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FIRST J153350.8+272729: The Radio Afterglow of a Decades-old Tidal Disruption Event

Ravi, Vikram and Dykaar, Hannah and Codd, Jackson and Zaccagnini, Ginevra and Dong, Dillon and Drout, Maria R. and Gaensler, B. M. and Hallinan, Gregg and Law, Casey (2022) FIRST J153350.8+272729: The Radio Afterglow of a Decades-old Tidal Disruption Event. Astrophysical Journal, 925 (2). Art. No. 220. ISSN 0004-637X. doi:10.3847/1538-4357/ac2b33.

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We present the discovery of the fading radio transient FIRST J153350.8+272729. The source had a maximum observed 5 GHz radio luminosity of 8 × 10³⁹ erg s⁻¹ in 1986, but by 2019 had faded by a factor of nearly 400. It is located at the center of a galaxy (SDSS J153350.89+272729) at 147 Mpc, which shows weak Type II Seyfert activity. We show that a tidal disruption event (TDE) is the preferred scenario for FIRST J153350.8+272729, although it could plausibly be interpreted as the afterglow of a long-duration γ-ray burst. This is only the second TDE candidate to be first discovered at radio wavelengths. Its luminosity fills a gap between the radio afterglows of subrelativistic TDEs in the local universe, and relativistic TDEs at high redshifts. The unusual properties of FIRST J153350.8+272729 (ongoing nuclear activity in the host galaxy, high radio luminosity) motivate more extensive TDE searches in untargeted radio surveys.

Item Type:Article
Related URLs:
URLURL TypeDescription Paper
Ravi, Vikram0000-0002-7252-5485
Dong, Dillon0000-0001-9584-2531
Drout, Maria R.0000-0001-7081-0082
Gaensler, B. M.0000-0002-3382-9558
Hallinan, Gregg0000-0002-7083-4049
Law, Casey0000-0002-4119-9963
Additional Information:© 2022. The Author(s). Published by the American Astronomical Society. Content from this work may be used under the terms of the Creative Commons Attribution 4.0 license. Any further distribution of this work must maintain attribution to the author(s) and the title of the work, journal citation and DOI. Received 2021 February 10; revised 2021 September 14; accepted 2021 September 15; published 2022 February 7. Contributions from G.Z. and J.C. were made through the Harvard Science Research Mentoring Program (SRMP; Graur 2018). Support for this program is provided by the National Science Foundation under award AST-1602595, City of Cambridge, the John G. Wolbach Library, Cambridge Rotary, and generous individuals. We thank Or Graur for useful discussions on the science, and for coordinating the 2018–2019 SRMP that made this research possible. The Dunlap Institute is funded through an endowment established by the David Dunlap family and the University of Toronto. H.D. and B.M.G. acknowledge the support of the Natural Sciences and Engineering Research Council of Canada (NSERC) through grant RGPIN-2015-05948, and of the Canada Research Chairs program. M.R.D. acknowledges support from the NSERC through grant RGPIN-2019-06186, the Canada Research Chairs Program, the Canadian Institute for Advanced Research (CIFAR), and the Dunlap Institute at the University of Toronto. C.J.L. acknowledges support under NSF grant 2022546. The National Radio Astronomy Observatory is a facility of the National Science Foundation operated under cooperative agreement by Associated Universities, Inc. The Pan-STARRS1 Surveys (PS1) and the PS1 public science archive have been made possible through contributions by the Institute for Astronomy, the University of Hawaii, and others. Funding for the Sloan Digital Sky Survey IV has been provided by the Alfred P. Sloan Foundation, the U.S. Department of Energy Office of Science, and the Participating Institutions. SDSS acknowledges support and resources from the Center for High-Performance Computing at the University of Utah. The SDSS website is This research has made use of: the SIMBAD database, operated at Centre de Données astronomiques de Strasbourg, France; the NASA/IPAC Extragalactic Database (NED) which is operated by the Jet Propulsion Laboratory, California Institute of Technology, under contract with NASA; NASA's Astrophysics Data System; and the VizieR catalog access tool, CDS, Strasbourg, France. This research has made use of data and/or software provided by the High Energy Astrophysics Science Archive Research Center (HEASARC), which is a service of the Astrophysics Science Division at NASA/GSFC and the High Energy Astrophysics Division of the Smithsonian Astrophysical Observatory.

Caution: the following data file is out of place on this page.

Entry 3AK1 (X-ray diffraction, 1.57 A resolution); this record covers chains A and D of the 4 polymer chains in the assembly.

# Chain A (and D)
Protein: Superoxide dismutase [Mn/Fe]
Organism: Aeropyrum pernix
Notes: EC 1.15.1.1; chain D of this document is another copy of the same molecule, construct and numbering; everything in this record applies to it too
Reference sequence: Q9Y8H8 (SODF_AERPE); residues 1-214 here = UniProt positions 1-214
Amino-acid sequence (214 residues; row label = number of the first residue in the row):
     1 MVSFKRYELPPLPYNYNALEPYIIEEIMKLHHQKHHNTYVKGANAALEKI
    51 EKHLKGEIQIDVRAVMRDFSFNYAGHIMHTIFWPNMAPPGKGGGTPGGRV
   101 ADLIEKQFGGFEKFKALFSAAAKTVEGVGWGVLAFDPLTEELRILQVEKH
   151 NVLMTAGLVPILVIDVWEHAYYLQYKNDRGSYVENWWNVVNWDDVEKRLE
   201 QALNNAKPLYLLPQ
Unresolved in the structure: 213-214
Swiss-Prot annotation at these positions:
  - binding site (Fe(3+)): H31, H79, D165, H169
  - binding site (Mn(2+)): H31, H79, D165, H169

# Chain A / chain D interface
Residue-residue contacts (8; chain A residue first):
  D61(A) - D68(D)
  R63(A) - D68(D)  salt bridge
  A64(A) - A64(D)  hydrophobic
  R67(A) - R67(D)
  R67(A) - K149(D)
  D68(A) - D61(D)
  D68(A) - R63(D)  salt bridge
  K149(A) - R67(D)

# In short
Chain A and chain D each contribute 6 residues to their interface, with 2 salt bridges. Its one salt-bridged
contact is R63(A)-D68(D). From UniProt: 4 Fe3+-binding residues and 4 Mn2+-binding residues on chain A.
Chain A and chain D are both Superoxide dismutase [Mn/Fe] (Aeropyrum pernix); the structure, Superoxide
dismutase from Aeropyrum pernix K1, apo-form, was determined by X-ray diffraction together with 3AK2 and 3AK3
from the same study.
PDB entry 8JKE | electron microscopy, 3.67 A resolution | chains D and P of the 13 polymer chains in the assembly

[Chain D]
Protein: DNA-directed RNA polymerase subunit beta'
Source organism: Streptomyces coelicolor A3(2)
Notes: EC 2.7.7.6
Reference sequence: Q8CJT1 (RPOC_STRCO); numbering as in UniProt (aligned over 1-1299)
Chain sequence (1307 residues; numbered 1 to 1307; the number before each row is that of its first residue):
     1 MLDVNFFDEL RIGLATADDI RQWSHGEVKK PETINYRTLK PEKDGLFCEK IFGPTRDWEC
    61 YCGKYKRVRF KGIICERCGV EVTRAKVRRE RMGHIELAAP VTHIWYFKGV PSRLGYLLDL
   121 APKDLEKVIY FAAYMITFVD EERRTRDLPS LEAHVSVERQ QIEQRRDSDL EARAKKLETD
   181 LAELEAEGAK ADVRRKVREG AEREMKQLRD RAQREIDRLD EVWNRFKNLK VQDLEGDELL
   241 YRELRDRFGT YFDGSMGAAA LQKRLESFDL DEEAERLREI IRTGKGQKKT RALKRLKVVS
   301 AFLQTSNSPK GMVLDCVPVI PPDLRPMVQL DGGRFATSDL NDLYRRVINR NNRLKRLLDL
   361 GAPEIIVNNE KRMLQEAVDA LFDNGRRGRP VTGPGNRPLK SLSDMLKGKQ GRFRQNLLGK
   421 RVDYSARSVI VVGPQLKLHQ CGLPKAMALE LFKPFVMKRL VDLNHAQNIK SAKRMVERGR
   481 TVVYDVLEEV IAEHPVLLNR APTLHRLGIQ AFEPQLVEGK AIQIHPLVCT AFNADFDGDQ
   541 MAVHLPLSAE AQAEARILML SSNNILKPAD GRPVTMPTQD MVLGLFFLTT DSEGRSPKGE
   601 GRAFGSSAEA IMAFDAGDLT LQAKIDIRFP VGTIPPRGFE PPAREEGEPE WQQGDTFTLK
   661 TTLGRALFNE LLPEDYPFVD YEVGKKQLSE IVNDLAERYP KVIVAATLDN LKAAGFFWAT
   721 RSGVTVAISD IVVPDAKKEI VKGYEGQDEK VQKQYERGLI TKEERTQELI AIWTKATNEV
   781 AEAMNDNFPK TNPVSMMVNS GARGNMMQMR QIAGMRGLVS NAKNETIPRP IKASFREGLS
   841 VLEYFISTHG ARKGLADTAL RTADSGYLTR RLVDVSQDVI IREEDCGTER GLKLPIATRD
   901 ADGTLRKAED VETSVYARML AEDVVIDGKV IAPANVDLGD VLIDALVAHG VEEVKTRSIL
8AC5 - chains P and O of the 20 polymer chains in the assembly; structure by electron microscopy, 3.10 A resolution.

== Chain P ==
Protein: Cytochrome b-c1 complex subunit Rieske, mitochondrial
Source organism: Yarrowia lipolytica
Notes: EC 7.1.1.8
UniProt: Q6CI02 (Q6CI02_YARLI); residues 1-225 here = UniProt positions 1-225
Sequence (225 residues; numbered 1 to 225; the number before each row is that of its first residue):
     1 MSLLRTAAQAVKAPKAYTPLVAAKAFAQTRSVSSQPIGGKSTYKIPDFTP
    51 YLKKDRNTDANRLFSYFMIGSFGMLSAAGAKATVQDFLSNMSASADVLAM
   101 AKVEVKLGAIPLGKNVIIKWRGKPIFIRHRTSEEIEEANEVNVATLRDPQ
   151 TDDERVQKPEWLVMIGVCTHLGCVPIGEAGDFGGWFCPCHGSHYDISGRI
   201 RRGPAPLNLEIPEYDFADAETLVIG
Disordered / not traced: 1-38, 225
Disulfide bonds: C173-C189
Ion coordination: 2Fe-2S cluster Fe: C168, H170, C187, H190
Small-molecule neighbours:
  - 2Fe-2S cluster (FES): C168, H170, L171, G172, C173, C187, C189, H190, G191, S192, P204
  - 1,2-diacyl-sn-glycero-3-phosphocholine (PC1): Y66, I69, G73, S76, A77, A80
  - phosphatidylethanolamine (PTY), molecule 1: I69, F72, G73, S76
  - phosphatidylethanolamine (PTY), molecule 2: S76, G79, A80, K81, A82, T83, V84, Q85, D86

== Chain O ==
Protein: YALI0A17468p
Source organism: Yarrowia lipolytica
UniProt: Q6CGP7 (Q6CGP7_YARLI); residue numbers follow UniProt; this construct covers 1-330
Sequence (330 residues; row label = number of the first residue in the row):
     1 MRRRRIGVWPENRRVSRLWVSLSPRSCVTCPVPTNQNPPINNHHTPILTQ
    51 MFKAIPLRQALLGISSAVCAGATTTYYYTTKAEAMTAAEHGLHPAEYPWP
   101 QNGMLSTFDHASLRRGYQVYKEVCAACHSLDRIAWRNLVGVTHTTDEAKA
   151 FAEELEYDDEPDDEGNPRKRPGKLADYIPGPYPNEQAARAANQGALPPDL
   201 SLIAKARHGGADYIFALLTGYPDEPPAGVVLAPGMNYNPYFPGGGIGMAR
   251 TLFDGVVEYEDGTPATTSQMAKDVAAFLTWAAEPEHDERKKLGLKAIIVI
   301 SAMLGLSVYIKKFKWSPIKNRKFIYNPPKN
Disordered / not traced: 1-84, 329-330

Group:Astronomy Department
Funding AgencyGrant Number
City of CambridgeUNSPECIFIED
John G. Wolbach LibraryUNSPECIFIED
Cambridge RotaryUNSPECIFIED
Dunlap InstituteUNSPECIFIED
University of TorontoUNSPECIFIED
Natural Sciences and Engineering Research Council of Canada (NSERC)RGPIN-2015-05948
Canada Research Chairs ProgramUNSPECIFIED
Natural Sciences and Engineering Research Council of Canada (NSERC)RGPIN-2019-06186
Canadian Institute for Advanced Research (CIFAR)UNSPECIFIED
Alfred P. Sloan FoundationUNSPECIFIED
Department of Energy (DOE)UNSPECIFIED
Participating InstitutionsUNSPECIFIED
Subject Keywords:AGN host galaxies; Black hole physics; Radio transient sources; Time domain astronomy
Issue or Number:2
Classification Code:Unified Astronomy Thesaurus concepts: AGN host galaxies (2017); Black hole physics (159); Radio transient sources (2008); Time domain astronomy (2109)
Record Number:CaltechAUTHORS:20210406-135111077
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Official Citation:Vikram Ravi et al 2022 ApJ 925 220
Usage Policy:No commercial reproduction, distribution, display or performance rights in this work are provided.
ID Code:108634
Deposited By: Tony Diaz
Deposited On:07 Apr 2021 23:32
Last Modified:10 Feb 2022 17:16

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